It’s about to get harder for automakers to score five-star safety ratings in the US, and in addition to being a sign of how much safer cars have become in recent years, it’s also good news for those of us who can’t wait to hop into a self-driving car. In addition to the usual updating of the recalled cars database and reminding us not to drive drunk, the National Highway Traffic Safety Administration is looking to push car designers to offer the sort of advanced safety features that are leading us to the age of autonomy.
Starting with 2019 model year cars, NHTS will take active technologies into account when determining its ratings. These are features like forward collision warning, automatic emergency braking, and blind spot detection. They’re among the most advanced ways of keeping people out of crashes. They also tend to be expensive. Demanding their use on all new cars would be drastic and likely controversial; incorporating their inclusion into the rating system is a subtler way of encouraging their use.
The proposed changes, announced Tuesday, are part of a sweeping modernization of a system that’s gradually evolved since it was established in 1978. Secretary of Transportation Anthony Foxx told WIRED last month that he’d directed NHTSA to review the star ratings. “Nudging and making it a little harder for folks to get a five star, by pushing the edges of what technology can do to make cars safer, is another part of our strategy.”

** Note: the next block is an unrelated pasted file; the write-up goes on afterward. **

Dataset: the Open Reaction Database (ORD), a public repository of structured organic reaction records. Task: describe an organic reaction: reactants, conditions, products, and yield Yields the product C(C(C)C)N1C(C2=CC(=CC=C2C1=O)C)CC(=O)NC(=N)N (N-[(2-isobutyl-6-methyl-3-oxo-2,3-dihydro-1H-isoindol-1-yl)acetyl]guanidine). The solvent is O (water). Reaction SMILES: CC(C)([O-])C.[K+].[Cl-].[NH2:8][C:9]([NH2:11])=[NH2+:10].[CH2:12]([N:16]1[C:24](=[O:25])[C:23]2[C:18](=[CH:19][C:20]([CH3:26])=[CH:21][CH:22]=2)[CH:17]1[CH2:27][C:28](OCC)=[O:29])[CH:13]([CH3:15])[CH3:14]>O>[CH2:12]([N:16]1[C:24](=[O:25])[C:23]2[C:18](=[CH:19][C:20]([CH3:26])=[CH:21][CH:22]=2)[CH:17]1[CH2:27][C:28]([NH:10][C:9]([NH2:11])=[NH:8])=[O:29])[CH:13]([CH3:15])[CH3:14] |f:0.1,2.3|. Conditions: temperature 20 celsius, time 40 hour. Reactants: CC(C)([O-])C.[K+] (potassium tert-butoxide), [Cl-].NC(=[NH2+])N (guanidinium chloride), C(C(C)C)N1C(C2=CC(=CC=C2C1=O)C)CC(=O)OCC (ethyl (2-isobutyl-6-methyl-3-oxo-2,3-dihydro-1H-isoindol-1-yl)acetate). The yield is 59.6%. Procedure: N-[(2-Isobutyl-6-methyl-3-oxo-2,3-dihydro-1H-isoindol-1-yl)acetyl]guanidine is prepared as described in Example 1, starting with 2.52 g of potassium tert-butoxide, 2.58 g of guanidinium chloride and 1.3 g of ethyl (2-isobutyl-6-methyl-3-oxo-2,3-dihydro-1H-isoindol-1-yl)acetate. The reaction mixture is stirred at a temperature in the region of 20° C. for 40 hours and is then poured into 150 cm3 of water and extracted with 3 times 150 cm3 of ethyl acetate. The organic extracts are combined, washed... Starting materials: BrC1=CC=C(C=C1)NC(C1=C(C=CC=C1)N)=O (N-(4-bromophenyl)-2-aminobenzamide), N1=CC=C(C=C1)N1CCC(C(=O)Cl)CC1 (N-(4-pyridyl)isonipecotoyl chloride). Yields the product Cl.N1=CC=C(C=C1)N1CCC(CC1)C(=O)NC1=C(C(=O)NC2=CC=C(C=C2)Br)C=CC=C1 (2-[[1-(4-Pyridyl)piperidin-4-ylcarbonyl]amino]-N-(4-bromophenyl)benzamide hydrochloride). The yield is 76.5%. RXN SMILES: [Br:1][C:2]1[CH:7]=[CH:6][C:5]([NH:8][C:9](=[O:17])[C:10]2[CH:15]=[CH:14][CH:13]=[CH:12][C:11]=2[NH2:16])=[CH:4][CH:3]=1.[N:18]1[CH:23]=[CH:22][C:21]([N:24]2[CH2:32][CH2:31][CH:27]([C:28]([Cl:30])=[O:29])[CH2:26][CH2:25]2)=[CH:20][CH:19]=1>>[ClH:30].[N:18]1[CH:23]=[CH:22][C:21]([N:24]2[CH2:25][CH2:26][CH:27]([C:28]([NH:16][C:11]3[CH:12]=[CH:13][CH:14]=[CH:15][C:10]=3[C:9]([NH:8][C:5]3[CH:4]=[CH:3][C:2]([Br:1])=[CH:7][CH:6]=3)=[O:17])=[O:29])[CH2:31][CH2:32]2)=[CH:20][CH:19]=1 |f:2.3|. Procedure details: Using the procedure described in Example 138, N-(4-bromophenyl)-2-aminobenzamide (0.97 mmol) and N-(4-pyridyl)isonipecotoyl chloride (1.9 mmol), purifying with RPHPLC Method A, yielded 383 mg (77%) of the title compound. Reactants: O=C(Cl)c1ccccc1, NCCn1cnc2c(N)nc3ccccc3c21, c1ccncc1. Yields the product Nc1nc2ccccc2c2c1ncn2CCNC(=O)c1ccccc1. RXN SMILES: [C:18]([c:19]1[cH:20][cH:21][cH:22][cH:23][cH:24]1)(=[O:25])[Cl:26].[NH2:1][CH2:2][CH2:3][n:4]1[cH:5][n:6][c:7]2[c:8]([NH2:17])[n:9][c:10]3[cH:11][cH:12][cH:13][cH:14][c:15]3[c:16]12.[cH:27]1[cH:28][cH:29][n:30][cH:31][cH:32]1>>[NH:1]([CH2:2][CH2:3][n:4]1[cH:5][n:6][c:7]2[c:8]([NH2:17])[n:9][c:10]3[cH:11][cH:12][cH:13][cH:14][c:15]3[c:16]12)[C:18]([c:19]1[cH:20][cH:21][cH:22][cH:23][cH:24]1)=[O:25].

This is a way to “dangle an incentive” for automakers to develop and offer active safety systems on more cars, says Matt DeLorenzo, managing editor of news at Kelley Blue Book. Those ratings matter to customers who care about safety—which is a lot of them. The new rating system will also introduce new crash test dummies. They’ll introduce the use of half star ratings, to offer more detailed descriptions of how cars fared on the tests.
If you’re looking for a robot to take the wheel, this is encouraging. Active safety features are a basic building block for autonomous technology, since they take over control of the car in emergency situations. Getting those features into more cars will help vet their development, drive down costs, and get the public used to the idea of the machine doing the work.
The updated standards also signal a quiet shift in attitude from the Department of Transportation, as it works to catch up to the speed of today’s technological development. Foxx says NHTSA will let automakers (and other players in this space, like Google) determine how autonomous technology shapes up, but the proposed rules would also give it “the ability to dynamically update the program more swiftly as new safety technologies emerge.” Elsewhere, the DOT is taking the lead: It’s pledged to issue a rule requiring the use of vehicle-to-vehicle communication technology by the end of 2016. It’s trying to get ahead of drone mischief with a federal registry for the unmanned aircraft.
Over the next 60 days, NHSTA will collect public comments on its proposed rules. So if you want to get the age of autonomous driving sooner, or you just want a safer car, you’ve got two months to pipe up.